- André talked about Portland, and the Moon and Sixpence pub, and about how it was ever so convenient that a lot of his walks in Portland ended there.
Tidbits of my observations about his pieces and general performance:
- Title tune “La grosse maison rouge” is very lively!
- One of the songs that André actually sang was “La fille mort”, which he called his “Johnny Cash” part of the show, as well as the #4 song in the set of six songs he and his wife knew how to do together when they did a little CD of three songs to share as gifts.
- “Parcelles de mémoire” was perhaps the standout tune for me during the performance, partly due to André’s story of how his uncle had been diagnosed with Alzheimer’s–but also because the tune itself was achingly lovely.
- This show was the first time I’d ever seen André sing and play fiddle at the same time, and by sing I mean “actually sing solo/lead on something, vs. singing backup”. Mind you, he was hitting long notes in simple patterns while he was singing, BUT STILL. This means I have now seen exactly two people pull this off to date–André, and Alexander James Adams.
- Of the tune “A Walk in Portland”, André noted, “Sometimes you don’t need to go far for a title.”
- And the tune “Ice Cream Soda” was in honor of his mom and how her family made their own ice cream. To wit: neat!
André even did an encore for us, to the great satisfaction of the room, and got us all singing along with him. Which was only the beginning of an evening of music making!
Let me note as well that I did have to make a point of approaching André after the show, just so that I could show him the mammoth and tell him “Jean-Claude says good show!” That got a burst of laughter out of him. <3
After the show ended a bunch of us decamped to Chez Beaton, since the rest of the evening’s agenda did pretty much amount to “let’s have a session, shall we?”
The session turned out to be pretty cozy and was in the central room of the Beatons’ home. We were cozy enough that we were able to introduce ourselves to one another, and that was all very amenable and awesome. Like last year I was pretty much the only guitar on hand, though a gent Dara and I ran into on the ferry (and who remembered me from the year before) had his banjo.
And of course André is also a guitarist! He borrowed a guitar from John Beaton for purposes of the concert that evening–but once we were all cozy-like at the Beatons afterward, he in fact borrowed my guitar at one point during the night. And LIKED it, about which, more later. 😀
But since we were a pretty tiny, cozy session, I spent some time just trying to play guitar accompaniment. The nice gent with the banjo (whose name I have dropped as I write this, sorry, nice gent with banjo!) sat nearby; he’d told me and Dara on the ferry that he sometimes needed to peek at what guitarists were doing to try to follow chords. Me, I’m not exactly a stunningly experienced session accompanist. But it was gratifying nonetheless to be able to figure out periodic places where chord progressions I know from Great Big Sea worked well. Notable in particular when I got to hit some tasty A minors.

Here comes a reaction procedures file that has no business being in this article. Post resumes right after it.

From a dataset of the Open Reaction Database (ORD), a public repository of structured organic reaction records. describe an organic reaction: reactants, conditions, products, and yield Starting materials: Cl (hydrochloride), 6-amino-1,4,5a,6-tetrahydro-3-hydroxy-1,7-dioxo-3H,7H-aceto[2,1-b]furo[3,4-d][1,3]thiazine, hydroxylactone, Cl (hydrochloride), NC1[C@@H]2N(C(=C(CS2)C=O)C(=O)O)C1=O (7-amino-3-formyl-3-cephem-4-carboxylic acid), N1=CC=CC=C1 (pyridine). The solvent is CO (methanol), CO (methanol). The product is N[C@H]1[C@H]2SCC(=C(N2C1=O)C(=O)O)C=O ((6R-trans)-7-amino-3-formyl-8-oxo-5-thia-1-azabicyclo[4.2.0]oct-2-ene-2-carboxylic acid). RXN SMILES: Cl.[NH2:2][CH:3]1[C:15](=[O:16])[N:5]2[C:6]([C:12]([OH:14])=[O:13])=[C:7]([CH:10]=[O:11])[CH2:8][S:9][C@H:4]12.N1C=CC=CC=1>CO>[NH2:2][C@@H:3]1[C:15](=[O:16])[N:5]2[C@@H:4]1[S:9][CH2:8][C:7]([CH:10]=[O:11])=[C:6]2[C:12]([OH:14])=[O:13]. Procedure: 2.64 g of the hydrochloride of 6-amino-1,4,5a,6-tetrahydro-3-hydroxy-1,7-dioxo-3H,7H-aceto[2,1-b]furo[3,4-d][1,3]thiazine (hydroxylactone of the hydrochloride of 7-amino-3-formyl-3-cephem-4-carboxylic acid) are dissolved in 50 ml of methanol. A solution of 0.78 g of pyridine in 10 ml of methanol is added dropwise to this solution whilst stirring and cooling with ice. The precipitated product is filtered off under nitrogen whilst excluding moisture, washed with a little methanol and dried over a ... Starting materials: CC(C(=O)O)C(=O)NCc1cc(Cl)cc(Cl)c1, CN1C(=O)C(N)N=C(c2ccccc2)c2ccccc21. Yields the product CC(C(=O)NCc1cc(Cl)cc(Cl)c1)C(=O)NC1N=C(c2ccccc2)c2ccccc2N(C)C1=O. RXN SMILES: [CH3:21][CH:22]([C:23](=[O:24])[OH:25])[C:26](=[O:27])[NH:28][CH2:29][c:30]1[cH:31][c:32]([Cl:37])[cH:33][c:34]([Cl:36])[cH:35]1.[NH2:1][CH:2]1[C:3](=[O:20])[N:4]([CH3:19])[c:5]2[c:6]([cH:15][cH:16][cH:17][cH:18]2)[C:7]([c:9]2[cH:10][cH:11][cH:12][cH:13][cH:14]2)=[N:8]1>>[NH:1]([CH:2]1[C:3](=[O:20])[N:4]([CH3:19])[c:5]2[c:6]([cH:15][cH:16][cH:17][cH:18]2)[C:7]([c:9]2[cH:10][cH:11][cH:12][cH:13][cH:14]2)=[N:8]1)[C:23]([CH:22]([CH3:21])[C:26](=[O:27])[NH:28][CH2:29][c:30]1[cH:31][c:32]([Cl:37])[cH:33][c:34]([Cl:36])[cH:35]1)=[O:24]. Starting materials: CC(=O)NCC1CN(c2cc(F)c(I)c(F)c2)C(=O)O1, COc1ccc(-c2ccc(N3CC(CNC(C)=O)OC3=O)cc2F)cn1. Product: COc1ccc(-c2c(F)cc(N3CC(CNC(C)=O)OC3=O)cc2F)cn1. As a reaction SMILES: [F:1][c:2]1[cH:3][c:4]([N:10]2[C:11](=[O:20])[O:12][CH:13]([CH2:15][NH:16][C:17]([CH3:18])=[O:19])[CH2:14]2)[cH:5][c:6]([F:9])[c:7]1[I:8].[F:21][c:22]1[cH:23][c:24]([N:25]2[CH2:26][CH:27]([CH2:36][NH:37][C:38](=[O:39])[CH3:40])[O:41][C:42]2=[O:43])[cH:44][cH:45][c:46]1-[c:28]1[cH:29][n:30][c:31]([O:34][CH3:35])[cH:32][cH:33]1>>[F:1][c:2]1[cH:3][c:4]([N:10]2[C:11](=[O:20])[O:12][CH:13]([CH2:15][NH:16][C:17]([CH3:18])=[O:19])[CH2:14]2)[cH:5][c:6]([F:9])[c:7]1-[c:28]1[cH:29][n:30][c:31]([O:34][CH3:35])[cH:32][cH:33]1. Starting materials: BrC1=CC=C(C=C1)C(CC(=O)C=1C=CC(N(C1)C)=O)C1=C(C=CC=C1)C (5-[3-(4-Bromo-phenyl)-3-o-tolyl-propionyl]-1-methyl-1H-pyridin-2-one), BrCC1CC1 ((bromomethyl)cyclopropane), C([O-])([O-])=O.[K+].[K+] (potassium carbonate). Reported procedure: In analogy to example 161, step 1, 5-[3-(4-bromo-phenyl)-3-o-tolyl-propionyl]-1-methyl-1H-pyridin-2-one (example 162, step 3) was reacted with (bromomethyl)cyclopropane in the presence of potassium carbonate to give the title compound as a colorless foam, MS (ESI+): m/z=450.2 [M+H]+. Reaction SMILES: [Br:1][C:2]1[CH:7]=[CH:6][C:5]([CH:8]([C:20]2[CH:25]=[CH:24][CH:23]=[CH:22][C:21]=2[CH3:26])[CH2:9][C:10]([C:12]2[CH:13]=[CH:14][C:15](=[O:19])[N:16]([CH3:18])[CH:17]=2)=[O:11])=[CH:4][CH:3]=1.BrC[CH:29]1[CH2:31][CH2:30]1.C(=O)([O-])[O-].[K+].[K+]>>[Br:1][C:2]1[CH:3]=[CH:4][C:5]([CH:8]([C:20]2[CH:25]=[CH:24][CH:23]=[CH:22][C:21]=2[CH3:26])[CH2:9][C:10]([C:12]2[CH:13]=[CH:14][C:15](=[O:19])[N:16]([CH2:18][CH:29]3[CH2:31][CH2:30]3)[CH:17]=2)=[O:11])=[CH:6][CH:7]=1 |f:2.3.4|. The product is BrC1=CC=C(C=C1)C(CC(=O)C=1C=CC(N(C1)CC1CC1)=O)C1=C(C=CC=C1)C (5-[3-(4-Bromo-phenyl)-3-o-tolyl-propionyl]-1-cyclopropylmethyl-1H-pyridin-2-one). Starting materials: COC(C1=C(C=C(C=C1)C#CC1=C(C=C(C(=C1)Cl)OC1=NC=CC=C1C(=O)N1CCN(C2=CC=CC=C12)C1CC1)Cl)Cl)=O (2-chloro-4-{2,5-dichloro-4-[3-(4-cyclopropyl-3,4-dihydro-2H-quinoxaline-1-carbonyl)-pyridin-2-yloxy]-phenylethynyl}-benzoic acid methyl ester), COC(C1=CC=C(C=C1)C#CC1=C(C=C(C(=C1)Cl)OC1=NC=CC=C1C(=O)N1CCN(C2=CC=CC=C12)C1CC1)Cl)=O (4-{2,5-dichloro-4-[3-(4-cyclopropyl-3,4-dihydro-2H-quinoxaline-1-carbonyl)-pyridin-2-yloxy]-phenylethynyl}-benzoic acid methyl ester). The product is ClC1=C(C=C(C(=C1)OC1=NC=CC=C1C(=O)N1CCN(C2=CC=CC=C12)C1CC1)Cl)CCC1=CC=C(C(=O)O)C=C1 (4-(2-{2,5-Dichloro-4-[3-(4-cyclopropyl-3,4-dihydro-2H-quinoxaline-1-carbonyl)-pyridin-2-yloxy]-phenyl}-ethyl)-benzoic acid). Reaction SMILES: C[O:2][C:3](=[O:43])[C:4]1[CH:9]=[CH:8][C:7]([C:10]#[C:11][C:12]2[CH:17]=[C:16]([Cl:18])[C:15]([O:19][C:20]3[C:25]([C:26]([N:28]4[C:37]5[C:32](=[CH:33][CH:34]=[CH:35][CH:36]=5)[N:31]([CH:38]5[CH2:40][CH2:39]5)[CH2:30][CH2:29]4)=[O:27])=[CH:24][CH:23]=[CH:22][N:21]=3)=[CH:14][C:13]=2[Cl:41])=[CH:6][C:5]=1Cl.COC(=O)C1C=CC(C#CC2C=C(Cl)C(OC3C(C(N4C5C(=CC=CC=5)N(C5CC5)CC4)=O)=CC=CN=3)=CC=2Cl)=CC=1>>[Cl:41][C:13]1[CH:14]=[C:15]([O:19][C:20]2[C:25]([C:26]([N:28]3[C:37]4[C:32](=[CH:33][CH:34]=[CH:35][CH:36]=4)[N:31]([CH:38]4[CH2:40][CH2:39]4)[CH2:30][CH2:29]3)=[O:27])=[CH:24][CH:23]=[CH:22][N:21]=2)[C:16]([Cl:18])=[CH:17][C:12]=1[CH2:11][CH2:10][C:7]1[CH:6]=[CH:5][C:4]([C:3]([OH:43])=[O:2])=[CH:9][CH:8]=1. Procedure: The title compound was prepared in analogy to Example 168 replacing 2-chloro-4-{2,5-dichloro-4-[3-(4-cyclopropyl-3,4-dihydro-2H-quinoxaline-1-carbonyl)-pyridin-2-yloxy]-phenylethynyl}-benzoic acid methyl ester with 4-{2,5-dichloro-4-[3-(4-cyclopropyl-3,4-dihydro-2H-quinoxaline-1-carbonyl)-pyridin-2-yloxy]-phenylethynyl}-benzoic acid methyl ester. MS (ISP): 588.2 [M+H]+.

The big deal for me on Friday night, as it turned out, was this: HOLY CRAP YOU GUYS I FIGURED OUT HOW TO PLAY A TUNE ON MY FIDDLE.
I mean, I’d kind of already started doing this in practicing, but those were simple children’s tunes. This time? This time I actually worked my way through “Maison de glace”, which is one of the tunes I know how to play on my wind instruments and which was one of the first tunes I learned in general. It’s a lovely little thing by Réjean Brunet–André’s brother, bass player for Le Vent du Nord. It’s in D, although I tend to play it a lot more slowly than I hear it done in session.
I’m not saying I played it WELL, mind you. But I figured out where my fingers go for the whole thing, and managed to stumble my way through it. This was extremely gratifying. <3 <3
The next morning, André started the workshop in earnest. And, unsurprisingly given that he had a whole shiny brand new album, his focus this time was on teaching us tunes from that album. He told us some about the process of creating the album as well, and how he liked to focus on how his compositions sound with a lot of fiddlers. Given that he is only one fiddler, this meant that he spent some time making a lot of different layers of himself playing!
This led, in fact, to André wryly remarking, “I had the chance to play with myself!” A great deal of “AHEM >;D” erupted in the room in reply. Muahaha.
Here are some notes about tunes we covered, and observations I made during each:
My notes say this is an album tune, but it doesn’t appear in the track titles. Where it does appear is in the liner notes, which inform me that it’s the second tune on track 9. The title, as André told us, translates to “furrows of autumn”. And I did in fact recognize the word “sillon” from SuperMemo vocabulary practice, go me! \0/
This tune’s in G, and I wound up playing it on the blackwood whistle. But I did also note André talking about some of the same bow exercises Lisa Ornstein has told me about in lessons–and that André did this thing with a bit of rotation of his wrist, which let him get these nice swinging sounds on his strings.
La veillée chez Lucien Piché
This is the very first tune on the album–literally, as it’s the first tune in the set that makes up track 1. André told us this was a tune he wrote for an auction winner at a prior Camp Violon Trad, and, amusingly, one of the other workshop attendees had been at the camp that year and had lost the auction!
The key for this one was D, but I actually wound up playing it on the A carbon fiber, just because of the range on the tune requiring me to go lower than the bottom D.